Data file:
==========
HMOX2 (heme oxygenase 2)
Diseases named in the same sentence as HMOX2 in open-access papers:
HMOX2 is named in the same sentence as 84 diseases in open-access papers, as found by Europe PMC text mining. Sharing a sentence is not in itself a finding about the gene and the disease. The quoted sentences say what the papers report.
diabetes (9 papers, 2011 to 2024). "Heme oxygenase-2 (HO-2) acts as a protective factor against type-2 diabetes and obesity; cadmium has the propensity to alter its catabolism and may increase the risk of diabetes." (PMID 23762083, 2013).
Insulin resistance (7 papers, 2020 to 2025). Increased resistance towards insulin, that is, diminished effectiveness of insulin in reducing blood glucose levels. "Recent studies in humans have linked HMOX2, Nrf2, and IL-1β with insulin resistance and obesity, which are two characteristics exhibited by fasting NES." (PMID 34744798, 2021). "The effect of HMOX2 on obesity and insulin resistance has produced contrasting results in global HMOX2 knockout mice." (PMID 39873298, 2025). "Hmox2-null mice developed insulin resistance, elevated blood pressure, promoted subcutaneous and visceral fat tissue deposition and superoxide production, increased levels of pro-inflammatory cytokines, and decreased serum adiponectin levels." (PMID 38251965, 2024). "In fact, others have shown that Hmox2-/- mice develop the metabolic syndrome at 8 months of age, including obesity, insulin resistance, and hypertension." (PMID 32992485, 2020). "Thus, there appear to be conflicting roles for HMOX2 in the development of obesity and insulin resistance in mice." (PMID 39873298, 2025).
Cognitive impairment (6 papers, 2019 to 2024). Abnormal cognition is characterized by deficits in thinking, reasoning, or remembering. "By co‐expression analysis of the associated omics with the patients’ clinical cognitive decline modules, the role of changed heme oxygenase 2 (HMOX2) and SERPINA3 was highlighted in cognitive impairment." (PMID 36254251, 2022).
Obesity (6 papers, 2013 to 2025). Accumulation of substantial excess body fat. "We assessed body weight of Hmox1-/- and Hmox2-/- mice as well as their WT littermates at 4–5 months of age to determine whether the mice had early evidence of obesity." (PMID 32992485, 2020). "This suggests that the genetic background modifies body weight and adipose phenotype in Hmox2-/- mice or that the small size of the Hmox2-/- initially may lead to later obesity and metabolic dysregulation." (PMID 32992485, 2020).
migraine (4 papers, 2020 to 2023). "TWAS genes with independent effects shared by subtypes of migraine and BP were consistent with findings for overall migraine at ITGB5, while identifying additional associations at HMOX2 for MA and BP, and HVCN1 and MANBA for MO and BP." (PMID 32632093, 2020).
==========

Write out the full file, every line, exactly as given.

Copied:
HMOX2 (heme oxygenase 2)
Diseases named in the same sentence as HMOX2 in open-access papers:
HMOX2 is named in the same sentence as 84 diseases in open-access papers, as found by Europe PMC text mining. Sharing a sentence is not in itself a finding about the gene and the disease. The quoted sentences say what the papers report.
diabetes (9 papers, 2011 to 2024). "Heme oxygenase-2 (HO-2) acts as a protective factor against type-2 diabetes and obesity; cadmium has the propensity to alter its catabolism and may increase the risk of diabetes." (PMID 23762083, 2013).
Insulin resistance (7 papers, 2020 to 2025). Increased resistance towards insulin, that is, diminished effectiveness of insulin in reducing blood glucose levels. "Recent studies in humans have linked HMOX2, Nrf2, and IL-1β with insulin resistance and obesity, which are two characteristics exhibited by fasting NES." (PMID 34744798, 2021). "The effect of HMOX2 on obesity and insulin resistance has produced contrasting results in global HMOX2 knockout mice." (PMID 39873298, 2025). "Hmox2-null mice developed insulin resistance, elevated blood pressure, promoted subcutaneous and visceral fat tissue deposition and superoxide production, increased levels of pro-inflammatory cytokines, and decreased serum adiponectin levels." (PMID 38251965, 2024). "In fact, others have shown that Hmox2-/- mice develop the metabolic syndrome at 8 months of age, including obesity, insulin resistance, and hypertension." (PMID 32992485, 2020). "Thus, there appear to be conflicting roles for HMOX2 in the development of obesity and insulin resistance in mice." (PMID 39873298, 2025).
Cognitive impairment (6 papers, 2019 to 2024). Abnormal cognition is characterized by deficits in thinking, reasoning, or remembering. "By co‐expression analysis of the associated omics with the patients’ clinical cognitive decline modules, the role of changed heme oxygenase 2 (HMOX2) and SERPINA3 was highlighted in cognitive impairment." (PMID 36254251, 2022).
Obesity (6 papers, 2013 to 2025). Accumulation of substantial excess body fat. "We assessed body weight of Hmox1-/- and Hmox2-/- mice as well as their WT littermates at 4–5 months of age to determine whether the mice had early evidence of obesity." (PMID 32992485, 2020). "This suggests that the genetic background modifies body weight and adipose phenotype in Hmox2-/- mice or that the small size of the Hmox2-/- initially may lead to later obesity and metabolic dysregulation." (PMID 32992485, 2020).
migraine (4 papers, 2020 to 2023). "TWAS genes with independent effects shared by subtypes of migraine and BP were consistent with findings for overall migraine at ITGB5, while identifying additional associations at HMOX2 for MA and BP, and HVCN1 and MANBA for MO and BP." (PMID 32632093, 2020).